Know the difference between "bet" and "raise." This is the poker player's version of "I don't know, can you go to the bathroom," which is to say only assholes really care about it and will correct you, but again, every single poker player is an asshole.

Leave your cards on the table. Don't hold them up to your chest and peek at them, or whatever the fuck. Leave them on the table and try to remember what you have.


Don't look at other players' cards. After a hand, it's a player's option if he or she wants to show you. Otherwise, stay out of it.

Don't slow-roll (unless you're being a dick [which is entirely OK, but might get you beaten up]). Slow-rolling is a troll move in games that have hole cards, where at the end of a hand, you only turn over one of your two cards—say, showing that you've got a pair of 10s—when you've actually got a much better hand thanks to the still-hidden card. By the rules, you've got to turn both over eventually anyway, so practically, all you're doing is letting some poor asshole think he's won before sitting him back down. It's a dick move. Among friends, this is almost always funny. Among strangers, especially ones you've just beaten in a hand, it's rude as hell, and some people take it seriously. Some especially strict house rules even hold you to the hand you represent with the slow-roll, which is some bullshit, but not unheard of.


Don't overdo jargon ("trips," "set," and so forth). No one likes this, even when it's the officious poker assholes doing it. Plus, you'll probably screw something up and look dumb.

Don't take money off the table. In house games, once you buy in, you're in. So it's rude if, say, you're at a $20 buy-in game and, having run your stack up to $100, you cash out $20 or $40 and just play with your winnings. If your table runs out of chips, leave the cash from new buy-ins on the table (cash always plays) and sell some chips to whoever needs them. In essence, give people a chance to win their money back.


In a casino, fuck 'em—stand up and cash out whatever you want—but you generally can't take money off the table while you're sitting.

Tip the dealer. If you're playing at a casino, or any sort of cash game with dedicated dealers, it's customary to tip every time you win a pot. Don't tip based on how big the hand you won was; $1 or $2 per win is fine.



Obviously, learn the rules. There are resources all over the internet that explain the basics of games like Texas Hold'em or Seven-Card Stud. Most of these, though, are pointed at a certain type of beginner who's seeking a gateway of higher learning, who aspires to more than simply learning the basics and hanging around. But there's nothing wrong with aspiring to know enough to simply hang around. Hanging around will get you places, and is a hell of a lot less stressful on the uptake. Here are some essentials for that.


1. Play good cards.

This is a good entry point, because it emphasizes that if you have no idea what you're doing, you can't take the online guides to how to actually play too seriously. Those are, for the most part, aimed at playing against skilled players playing something close to if not optimal, competent poker for real, make-a-living stakes. If you're reading this, that probably isn't the game you're attending. So, take the ideal starting hand lists to heart, but remember that "playable" is relative to your game and your opponents and your stake. Play good cards, but also have some fun. So go ahead and bet out with 5-6 off-suit in early position if you want—just know know what you're doing before you start screwing around.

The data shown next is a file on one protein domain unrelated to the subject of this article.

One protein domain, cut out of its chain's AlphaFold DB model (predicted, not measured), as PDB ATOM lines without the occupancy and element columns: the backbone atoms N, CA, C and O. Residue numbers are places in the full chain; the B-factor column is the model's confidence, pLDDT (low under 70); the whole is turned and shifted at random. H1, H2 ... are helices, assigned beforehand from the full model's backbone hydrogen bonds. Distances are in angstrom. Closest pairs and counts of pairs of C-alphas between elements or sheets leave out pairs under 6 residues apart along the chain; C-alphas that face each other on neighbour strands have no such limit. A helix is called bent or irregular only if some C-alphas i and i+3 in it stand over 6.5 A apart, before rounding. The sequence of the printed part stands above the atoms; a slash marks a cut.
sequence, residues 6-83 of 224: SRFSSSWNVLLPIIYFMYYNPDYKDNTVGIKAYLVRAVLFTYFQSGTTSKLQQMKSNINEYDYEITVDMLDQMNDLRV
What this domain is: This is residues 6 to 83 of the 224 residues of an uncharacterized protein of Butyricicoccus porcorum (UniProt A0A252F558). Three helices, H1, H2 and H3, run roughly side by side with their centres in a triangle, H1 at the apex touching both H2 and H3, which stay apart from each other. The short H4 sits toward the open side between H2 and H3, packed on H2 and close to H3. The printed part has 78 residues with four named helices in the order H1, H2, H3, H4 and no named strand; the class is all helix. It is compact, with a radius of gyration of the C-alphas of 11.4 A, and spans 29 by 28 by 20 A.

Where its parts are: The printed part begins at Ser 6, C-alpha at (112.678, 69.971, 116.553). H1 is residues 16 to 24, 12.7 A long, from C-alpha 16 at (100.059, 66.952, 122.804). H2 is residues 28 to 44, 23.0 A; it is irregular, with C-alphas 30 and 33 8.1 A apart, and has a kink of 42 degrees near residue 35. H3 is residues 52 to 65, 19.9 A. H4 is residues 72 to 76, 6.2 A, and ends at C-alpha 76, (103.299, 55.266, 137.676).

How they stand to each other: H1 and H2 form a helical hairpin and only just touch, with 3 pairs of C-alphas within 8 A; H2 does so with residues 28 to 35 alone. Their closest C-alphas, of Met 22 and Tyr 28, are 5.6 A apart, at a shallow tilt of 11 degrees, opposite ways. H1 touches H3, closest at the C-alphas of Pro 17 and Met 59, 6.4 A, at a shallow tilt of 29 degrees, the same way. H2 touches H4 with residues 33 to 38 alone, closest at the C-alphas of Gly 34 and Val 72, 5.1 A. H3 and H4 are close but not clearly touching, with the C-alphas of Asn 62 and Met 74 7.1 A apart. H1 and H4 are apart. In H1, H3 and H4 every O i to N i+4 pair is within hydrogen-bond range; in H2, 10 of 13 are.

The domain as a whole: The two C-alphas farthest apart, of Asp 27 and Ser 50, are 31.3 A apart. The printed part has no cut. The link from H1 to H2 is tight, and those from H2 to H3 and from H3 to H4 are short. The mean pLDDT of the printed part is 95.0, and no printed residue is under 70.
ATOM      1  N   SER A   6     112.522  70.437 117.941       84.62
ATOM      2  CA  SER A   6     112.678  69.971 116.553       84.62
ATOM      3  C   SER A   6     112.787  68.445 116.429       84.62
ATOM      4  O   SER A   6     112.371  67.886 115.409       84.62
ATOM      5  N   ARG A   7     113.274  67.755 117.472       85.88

2. Bet according to the size of the pot (and your opponent's stack).

Here's a recurring punchline with beginner players. A hand has seen a lot of action—two, maybe three or four players have been going back and forth, betting and raising every round of betting—and by the river, there's a sizable pot on the table, whereupon the newbie bets out $5 into a $300 pot, and everyone stares at him like he just swallowed a cactus. A simple poker-theory explanation here is "pot odds," which states that if you think your chance of winning a hand exceeds the bet-to-pot ratio, make the call, because you're pot committed. (This gets a little more complicated when you factor in what are called "implied odds"—these shift the bet-to-pot scale to include how much you think you'll win off of your opponent, based on what you think he has and how many chips he has—but that's not necessary to start out.)


But without getting too stuck in the weeds, the point here is that the actual number of chips or dollars you're betting means nothing without context. In poker, the context is the size of the pot and how many chips you and your opponent have. Having a lot of chips acts as a deterrent—don't bet into this guy, he might raise the stakes to a level I'm not comfortable with in this hand—and a big pot requires a big bet if you want anyone to take it seriously.

3. Pay attention to your position.

Position is much more important than most people realize. You want to be the last person making bets, or, more accurately, the last person making decisions. If there are three people in a hand, the first person to act has no information about the other two players—they could have great hands that they'll bet strongly—and so any bet he makes is at risk of being raised by players acting behind him. This is doubly true if the late-acting players (this is called late position) have a lot of chips (see above).


What this means for you in practice is that you should pump the brakes a little bit when you're in early position, and only bet out if you're strong, or if you want your opponents to think you're strong.

4. Don't slow-play everything.

If you get a good hand, bet. This is the simplest thing in the world, but it's something you'll see a lot of new players mess up. You don't need to trap people every time you get a good hand. If they're in the hand, they probably have a hand they like, too. If the stakes are relatively low, sometimes it will be obvious that you should check a big hand, but in general, make your bet—this is the only way you make money.


5. Don't be unbluffable.

Remember: It's okay to fold. Folding is a perfectly fine thing to do. Sometimes you're going to get bluffed, and sometimes you're going to have laid down the best hand, but for most players starting out, the instinct to call every bet is far stronger than the instinct to get out of the way and play more hands. Don't fold everything, but just keep in mind that folding is not a moral flaw; it's just a decision.


Adequate Man is Deadspin's new self-improvement blog, dedicated to making you just good enough at everything. Suggestions for future topics are welcome below.


Illustration by Tara Jacoby.